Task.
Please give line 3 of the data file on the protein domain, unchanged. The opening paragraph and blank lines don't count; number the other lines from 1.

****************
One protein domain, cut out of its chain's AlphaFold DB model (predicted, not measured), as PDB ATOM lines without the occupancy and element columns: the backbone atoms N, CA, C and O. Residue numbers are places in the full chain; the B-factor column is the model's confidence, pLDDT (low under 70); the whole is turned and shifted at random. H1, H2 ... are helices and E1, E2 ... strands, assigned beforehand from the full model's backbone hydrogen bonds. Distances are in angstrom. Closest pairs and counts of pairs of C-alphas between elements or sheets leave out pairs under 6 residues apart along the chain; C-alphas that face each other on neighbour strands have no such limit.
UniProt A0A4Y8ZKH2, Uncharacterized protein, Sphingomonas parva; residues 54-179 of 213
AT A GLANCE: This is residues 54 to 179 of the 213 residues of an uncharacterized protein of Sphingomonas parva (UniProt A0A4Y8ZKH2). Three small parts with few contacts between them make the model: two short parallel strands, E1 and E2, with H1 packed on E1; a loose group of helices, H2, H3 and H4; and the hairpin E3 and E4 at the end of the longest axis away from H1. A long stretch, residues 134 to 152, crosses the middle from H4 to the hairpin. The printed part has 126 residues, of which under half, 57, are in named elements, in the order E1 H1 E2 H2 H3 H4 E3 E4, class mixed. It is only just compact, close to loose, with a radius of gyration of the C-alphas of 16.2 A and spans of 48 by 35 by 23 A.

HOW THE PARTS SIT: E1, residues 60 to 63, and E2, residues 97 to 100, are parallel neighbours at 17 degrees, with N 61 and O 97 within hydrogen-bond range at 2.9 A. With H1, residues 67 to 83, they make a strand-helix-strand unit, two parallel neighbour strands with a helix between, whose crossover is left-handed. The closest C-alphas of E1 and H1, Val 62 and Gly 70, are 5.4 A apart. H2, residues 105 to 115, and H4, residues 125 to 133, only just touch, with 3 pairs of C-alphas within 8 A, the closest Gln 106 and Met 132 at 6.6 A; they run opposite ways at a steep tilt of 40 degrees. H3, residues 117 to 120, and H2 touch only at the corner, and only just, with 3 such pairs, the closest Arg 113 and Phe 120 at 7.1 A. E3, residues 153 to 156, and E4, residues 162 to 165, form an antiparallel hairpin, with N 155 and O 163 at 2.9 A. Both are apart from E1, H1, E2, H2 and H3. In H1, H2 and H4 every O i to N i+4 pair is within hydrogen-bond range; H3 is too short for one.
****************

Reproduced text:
HOW THE PARTS SIT: E1, residues 60 to 63, and E2, residues 97 to 100, are parallel neighbours at 17 degrees, with N 61 and O 97 within hydrogen-bond range at 2.9 A. With H1, residues 67 to 83, they make a strand-helix-strand unit, two parallel neighbour strands with a helix between, whose crossover is left-handed. The closest C-alphas of E1 and H1, Val 62 and Gly 70, are 5.4 A apart. H2, residues 105 to 115, and H4, residues 125 to 133, only just touch, with 3 pairs of C-alphas within 8 A, the closest Gln 106 and Met 132 at 6.6 A; they run opposite ways at a steep tilt of 40 degrees. H3, residues 117 to 120, and H2 touch only at the corner, and only just, with 3 such pairs, the closest Arg 113 and Phe 120 at 7.1 A. E3, residues 153 to 156, and E4, residues 162 to 165, form an antiparallel hairpin, with N 155 and O 163 at 2.9 A. Both are apart from E1, H1, E2, H2 and H3. In H1, H2 and H4 every O i to N i+4 pair is within hydrogen-bond range; H3 is too short for one.